Even in cars without ABS, driving with worn-out bearings can cause major handling problems. Enough friction on one side of the car can result in your vehicle pulling to one side. This can make turning in one direction much more difficult than the other, reducing your ability to manoeuvre in potentially dangerous situations. It can also cause you to drift to one side while driving in a straight line unless you’re constantly applying pressure in the opposite direction—which can cause you to become fatigued more quickly, making longer drives less comfortable and much less safe.

Why Wheel Bearings Fail

Most of the time, wheel bearings fail when the seal protecting them breaks. This allows heat, water, dust, and other debris to enter the hub assembly, where it can contaminate the lubricant that keeps your bearings moving smoothly while you drive. This contamination can eventually cause the bearings to rust, which prevents them from moving smoothly against each other and creates friction within your hub assembly—putting strain on your driveshaft and ultimately your transmission.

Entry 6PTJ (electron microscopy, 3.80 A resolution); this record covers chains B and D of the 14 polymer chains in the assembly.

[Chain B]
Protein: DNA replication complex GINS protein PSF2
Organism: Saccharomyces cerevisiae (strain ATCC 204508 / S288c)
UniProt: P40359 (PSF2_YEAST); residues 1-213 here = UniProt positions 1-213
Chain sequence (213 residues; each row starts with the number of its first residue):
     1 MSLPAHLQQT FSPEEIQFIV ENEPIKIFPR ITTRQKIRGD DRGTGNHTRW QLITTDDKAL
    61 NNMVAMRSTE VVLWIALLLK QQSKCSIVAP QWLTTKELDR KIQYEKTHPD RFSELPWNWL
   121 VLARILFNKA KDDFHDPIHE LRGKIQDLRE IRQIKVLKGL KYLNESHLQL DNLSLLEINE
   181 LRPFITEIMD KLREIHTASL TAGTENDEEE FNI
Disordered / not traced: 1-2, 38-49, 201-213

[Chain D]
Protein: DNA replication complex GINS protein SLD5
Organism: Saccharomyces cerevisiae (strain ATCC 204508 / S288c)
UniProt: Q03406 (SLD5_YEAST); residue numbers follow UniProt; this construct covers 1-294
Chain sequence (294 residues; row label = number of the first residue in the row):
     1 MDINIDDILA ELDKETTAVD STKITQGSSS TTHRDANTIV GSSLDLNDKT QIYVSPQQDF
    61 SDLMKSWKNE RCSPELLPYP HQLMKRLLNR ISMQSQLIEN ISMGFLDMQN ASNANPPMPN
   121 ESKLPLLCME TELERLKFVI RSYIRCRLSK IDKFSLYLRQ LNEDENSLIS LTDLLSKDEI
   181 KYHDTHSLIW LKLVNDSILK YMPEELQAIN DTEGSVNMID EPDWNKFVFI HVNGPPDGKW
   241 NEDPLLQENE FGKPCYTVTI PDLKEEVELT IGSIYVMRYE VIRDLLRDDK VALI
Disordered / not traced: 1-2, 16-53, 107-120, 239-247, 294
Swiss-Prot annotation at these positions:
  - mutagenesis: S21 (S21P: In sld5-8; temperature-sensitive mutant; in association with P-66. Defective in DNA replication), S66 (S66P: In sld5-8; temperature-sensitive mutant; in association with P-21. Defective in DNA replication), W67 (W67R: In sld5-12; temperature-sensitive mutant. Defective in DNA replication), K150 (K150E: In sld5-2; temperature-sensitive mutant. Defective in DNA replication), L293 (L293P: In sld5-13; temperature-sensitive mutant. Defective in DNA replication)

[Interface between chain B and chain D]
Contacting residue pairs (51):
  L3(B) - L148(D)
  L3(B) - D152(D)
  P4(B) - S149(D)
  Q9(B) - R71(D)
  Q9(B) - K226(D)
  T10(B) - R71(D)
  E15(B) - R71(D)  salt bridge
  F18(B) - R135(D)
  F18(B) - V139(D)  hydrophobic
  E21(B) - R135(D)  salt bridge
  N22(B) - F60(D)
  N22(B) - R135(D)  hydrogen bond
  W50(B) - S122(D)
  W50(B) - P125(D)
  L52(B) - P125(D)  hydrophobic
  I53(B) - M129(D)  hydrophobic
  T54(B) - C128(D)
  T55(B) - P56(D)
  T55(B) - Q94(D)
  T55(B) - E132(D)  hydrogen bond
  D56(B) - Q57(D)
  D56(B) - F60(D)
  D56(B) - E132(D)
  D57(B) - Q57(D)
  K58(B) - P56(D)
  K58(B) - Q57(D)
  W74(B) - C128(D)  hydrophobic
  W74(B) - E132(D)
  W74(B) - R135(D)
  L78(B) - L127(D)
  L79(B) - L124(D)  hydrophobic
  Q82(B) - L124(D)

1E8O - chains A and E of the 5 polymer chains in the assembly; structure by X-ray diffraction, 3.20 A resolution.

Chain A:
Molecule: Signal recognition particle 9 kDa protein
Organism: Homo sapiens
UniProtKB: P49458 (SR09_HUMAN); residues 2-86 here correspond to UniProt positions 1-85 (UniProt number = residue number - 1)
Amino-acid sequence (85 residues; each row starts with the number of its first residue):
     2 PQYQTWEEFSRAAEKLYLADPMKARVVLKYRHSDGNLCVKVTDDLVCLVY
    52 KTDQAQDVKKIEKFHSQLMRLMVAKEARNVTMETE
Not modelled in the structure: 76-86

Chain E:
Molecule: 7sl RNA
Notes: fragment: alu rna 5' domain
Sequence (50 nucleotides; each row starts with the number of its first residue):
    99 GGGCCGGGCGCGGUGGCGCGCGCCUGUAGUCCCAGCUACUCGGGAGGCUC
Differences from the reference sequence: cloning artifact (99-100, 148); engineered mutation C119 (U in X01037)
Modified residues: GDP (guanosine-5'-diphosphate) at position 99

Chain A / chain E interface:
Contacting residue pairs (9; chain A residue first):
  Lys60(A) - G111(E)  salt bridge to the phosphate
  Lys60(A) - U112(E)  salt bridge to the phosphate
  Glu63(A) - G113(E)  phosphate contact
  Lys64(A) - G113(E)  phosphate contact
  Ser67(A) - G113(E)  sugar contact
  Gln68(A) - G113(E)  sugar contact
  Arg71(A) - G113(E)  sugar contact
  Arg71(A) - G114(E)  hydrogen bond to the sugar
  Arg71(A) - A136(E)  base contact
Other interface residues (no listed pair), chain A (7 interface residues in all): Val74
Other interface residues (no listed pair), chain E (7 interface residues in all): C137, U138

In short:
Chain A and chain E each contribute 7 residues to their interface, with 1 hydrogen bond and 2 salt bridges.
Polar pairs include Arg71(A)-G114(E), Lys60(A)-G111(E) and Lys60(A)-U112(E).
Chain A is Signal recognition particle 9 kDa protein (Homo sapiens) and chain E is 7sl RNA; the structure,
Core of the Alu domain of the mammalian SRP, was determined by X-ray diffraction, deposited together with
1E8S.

When Should Wheel Bearings Be Replaced?

Wheel bearings just aren’t meant to last forever. In general, it’s a good idea to replace them every 85,000–100,000 miles (roughly 136,000–160,000 kms). Of course, the lifespan of your wheel bearings also depends on the quality of the products you buy—our high-quality aftermarket replacement wheel bearings are designed to last significantly longer than the cheapest options you’ll find online.

Know the Signs of a Bad Bearing & Take Action

Prevent your drive shaft and transmission from experiencing unnecessary wear-and-tear, and keep yourself safer and more comfortable while you drive. Know how long it’s been since your wheel bearings were last replaced, look out for telltale signs that they’ve worn out, and know where to order replacements that will function properly over long periods of time. For more information, check out our other posts on aftermarket wheel bearings or search for your vehicle with our handy online tool to find fitting aftermarket wheel bearings that last.